Urstadt Biddle Properties Inc. (NYSE: UBA and UBP), a real estate investment trust, today announced its second quarter and six months financial results for the period ended April 30, 2012. Diluted Funds from Operations (FFO) for the quarter ended April 30, 2012 was $7,915,000 or $0.28 per Class A Common share and $0.25 per Common share, compared to $7,600,000 or $0.27 per Class A Common share and $0.25 per Common share in last year’s second quarter. For the first six months of fiscal 2012, diluted FFO amounted to $16,146,000 or $0.57 per Class A Common share and $0.52 per Common share compared to $18,411,000 or $0.66 per Class A Common share and $0.60 per Common share in the corresponding period of fiscal 2011. Net income applicable to Class A Common and Common stockholders was $3,400,000 or $0.12 per diluted Class A Common share and $0.11 per diluted Common share in the second quarter of fiscal 2012 compared to $3,639,000 or $0.13 per diluted Class A Common share and $0.12 per diluted Common share in the same quarter last year. Net income applicable to Common and Class A Common stockholders for the first six months of fiscal 2012 was $7,164,000 or $0.25 per diluted Class A Common share and $0.23 per diluted Common share compared to $10,515,000 or $0.38 per diluted Class A Common share and $0.34 per diluted Common share for the same period last year. FFO and net income applicable to Class A Common and Common stockholders for the six months ended April 30, 2011 included lease termination income in the amount of $2.99 million relating to a lease termination settlement with a grocery store tenant that vacated its space in the Company’s Meriden, CT property prior to expiration of its lease. The Company re-leased the space to another grocery store tenant that began paying rent related to the new lease in August of fiscal 2011. In addition, net income and FFO for the six month periods ended April 30, 2012 and 2011 were reduced by acquisition costs of $310,000 and $53,000, respectively, for property acquisitions in those periods. Prior to fiscal 2010 these costs were not expensed under generally accepted accounting principles.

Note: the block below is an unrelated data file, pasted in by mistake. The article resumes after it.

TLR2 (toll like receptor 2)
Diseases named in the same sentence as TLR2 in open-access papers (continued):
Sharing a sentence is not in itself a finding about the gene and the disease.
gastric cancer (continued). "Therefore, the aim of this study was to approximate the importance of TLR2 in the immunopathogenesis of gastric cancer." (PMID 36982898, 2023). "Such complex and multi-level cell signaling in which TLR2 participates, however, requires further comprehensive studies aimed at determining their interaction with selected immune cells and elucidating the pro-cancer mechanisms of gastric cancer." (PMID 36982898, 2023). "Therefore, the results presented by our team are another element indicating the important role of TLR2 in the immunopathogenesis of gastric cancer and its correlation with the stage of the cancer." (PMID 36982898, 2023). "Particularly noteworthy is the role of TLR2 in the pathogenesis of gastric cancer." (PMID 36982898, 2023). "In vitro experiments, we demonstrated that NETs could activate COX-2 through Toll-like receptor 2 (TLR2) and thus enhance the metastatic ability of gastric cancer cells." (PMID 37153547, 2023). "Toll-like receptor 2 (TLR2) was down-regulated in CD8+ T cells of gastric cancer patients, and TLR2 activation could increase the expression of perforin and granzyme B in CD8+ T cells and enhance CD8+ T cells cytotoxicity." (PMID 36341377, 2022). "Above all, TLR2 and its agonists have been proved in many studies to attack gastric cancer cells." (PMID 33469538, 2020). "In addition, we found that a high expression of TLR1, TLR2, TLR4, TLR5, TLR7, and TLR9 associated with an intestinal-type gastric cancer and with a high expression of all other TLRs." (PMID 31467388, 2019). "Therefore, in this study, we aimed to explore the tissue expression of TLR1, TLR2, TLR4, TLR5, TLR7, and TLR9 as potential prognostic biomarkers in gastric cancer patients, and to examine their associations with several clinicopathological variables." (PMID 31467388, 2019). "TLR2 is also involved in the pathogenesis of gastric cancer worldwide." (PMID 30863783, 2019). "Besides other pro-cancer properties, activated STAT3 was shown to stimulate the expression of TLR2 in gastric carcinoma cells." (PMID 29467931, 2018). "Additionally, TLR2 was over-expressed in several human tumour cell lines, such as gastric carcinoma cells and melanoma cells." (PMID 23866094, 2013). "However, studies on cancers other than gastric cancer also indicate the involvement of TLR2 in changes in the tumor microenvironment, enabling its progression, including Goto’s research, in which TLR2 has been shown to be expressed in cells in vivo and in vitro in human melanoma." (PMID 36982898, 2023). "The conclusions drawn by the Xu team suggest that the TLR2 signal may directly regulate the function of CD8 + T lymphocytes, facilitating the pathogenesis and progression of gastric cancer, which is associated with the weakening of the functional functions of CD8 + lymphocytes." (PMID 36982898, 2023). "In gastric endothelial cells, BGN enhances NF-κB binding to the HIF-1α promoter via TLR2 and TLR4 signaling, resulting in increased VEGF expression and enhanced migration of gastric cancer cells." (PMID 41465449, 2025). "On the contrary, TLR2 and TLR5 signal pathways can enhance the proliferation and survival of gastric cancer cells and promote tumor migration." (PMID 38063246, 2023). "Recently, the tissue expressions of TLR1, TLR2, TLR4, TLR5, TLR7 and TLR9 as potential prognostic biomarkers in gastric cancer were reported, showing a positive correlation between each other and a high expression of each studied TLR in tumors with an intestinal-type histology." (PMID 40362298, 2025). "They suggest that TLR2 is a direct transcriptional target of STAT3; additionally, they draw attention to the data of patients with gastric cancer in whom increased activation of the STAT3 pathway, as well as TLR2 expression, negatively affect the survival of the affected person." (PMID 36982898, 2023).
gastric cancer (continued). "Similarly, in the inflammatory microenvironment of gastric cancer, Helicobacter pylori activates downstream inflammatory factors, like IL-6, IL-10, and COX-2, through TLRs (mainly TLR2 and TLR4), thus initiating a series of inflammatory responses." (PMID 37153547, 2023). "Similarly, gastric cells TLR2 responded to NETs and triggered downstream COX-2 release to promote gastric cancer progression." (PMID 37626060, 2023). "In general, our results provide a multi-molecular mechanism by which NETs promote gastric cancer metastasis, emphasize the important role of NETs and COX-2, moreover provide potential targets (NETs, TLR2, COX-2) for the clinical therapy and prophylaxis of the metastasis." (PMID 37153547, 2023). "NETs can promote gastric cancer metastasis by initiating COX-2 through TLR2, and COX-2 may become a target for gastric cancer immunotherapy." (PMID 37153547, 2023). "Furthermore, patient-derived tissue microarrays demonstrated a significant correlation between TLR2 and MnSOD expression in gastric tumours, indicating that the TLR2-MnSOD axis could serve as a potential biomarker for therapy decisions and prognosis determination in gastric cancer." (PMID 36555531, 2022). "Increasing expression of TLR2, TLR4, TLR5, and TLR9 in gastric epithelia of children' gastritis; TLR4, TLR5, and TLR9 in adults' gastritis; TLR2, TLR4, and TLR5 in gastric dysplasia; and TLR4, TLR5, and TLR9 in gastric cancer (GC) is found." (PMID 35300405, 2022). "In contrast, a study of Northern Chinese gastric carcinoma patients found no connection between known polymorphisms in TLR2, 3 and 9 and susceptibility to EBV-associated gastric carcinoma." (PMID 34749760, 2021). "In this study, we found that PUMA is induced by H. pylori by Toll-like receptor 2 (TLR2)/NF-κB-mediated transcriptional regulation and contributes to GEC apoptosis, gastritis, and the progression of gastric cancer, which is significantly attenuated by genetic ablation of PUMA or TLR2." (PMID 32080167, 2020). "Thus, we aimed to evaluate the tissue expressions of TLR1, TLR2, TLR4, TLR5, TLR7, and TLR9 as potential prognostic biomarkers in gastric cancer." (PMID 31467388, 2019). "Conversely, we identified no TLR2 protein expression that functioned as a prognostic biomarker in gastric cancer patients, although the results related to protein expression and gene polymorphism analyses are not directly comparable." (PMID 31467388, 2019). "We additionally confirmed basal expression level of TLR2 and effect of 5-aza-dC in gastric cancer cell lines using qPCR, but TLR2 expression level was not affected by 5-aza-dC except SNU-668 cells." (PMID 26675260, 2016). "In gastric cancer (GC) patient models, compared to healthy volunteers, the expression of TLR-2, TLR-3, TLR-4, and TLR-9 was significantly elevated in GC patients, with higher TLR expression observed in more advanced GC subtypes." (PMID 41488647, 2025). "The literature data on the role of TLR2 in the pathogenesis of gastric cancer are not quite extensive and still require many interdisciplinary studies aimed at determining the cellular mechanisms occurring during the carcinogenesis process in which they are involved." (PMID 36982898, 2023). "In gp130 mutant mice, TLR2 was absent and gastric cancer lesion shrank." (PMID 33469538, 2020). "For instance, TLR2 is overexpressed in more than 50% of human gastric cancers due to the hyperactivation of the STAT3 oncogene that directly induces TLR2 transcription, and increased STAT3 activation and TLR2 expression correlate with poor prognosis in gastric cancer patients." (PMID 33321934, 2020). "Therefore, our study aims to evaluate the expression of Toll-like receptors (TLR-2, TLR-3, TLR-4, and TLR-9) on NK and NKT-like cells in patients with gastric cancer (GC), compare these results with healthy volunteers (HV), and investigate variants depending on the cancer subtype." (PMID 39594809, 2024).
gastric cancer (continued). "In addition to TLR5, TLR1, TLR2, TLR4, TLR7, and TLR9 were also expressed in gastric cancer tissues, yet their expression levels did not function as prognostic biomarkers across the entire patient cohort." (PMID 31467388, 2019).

In this series, we look through the most recent Dividend Channel ''DividendRank'' report, and then we cherry pick only those companies that have experienced insider buying within the past six months. The officers and directors of a company tend to have a unique insider's view of the business, and presumably the only reason an insider would choose to take their hard-earned cash and use it to buy stock in the open market, is that they expect to make money — maybe they find the stock very undervalued, or maybe they see exciting progress within the company, or maybe both.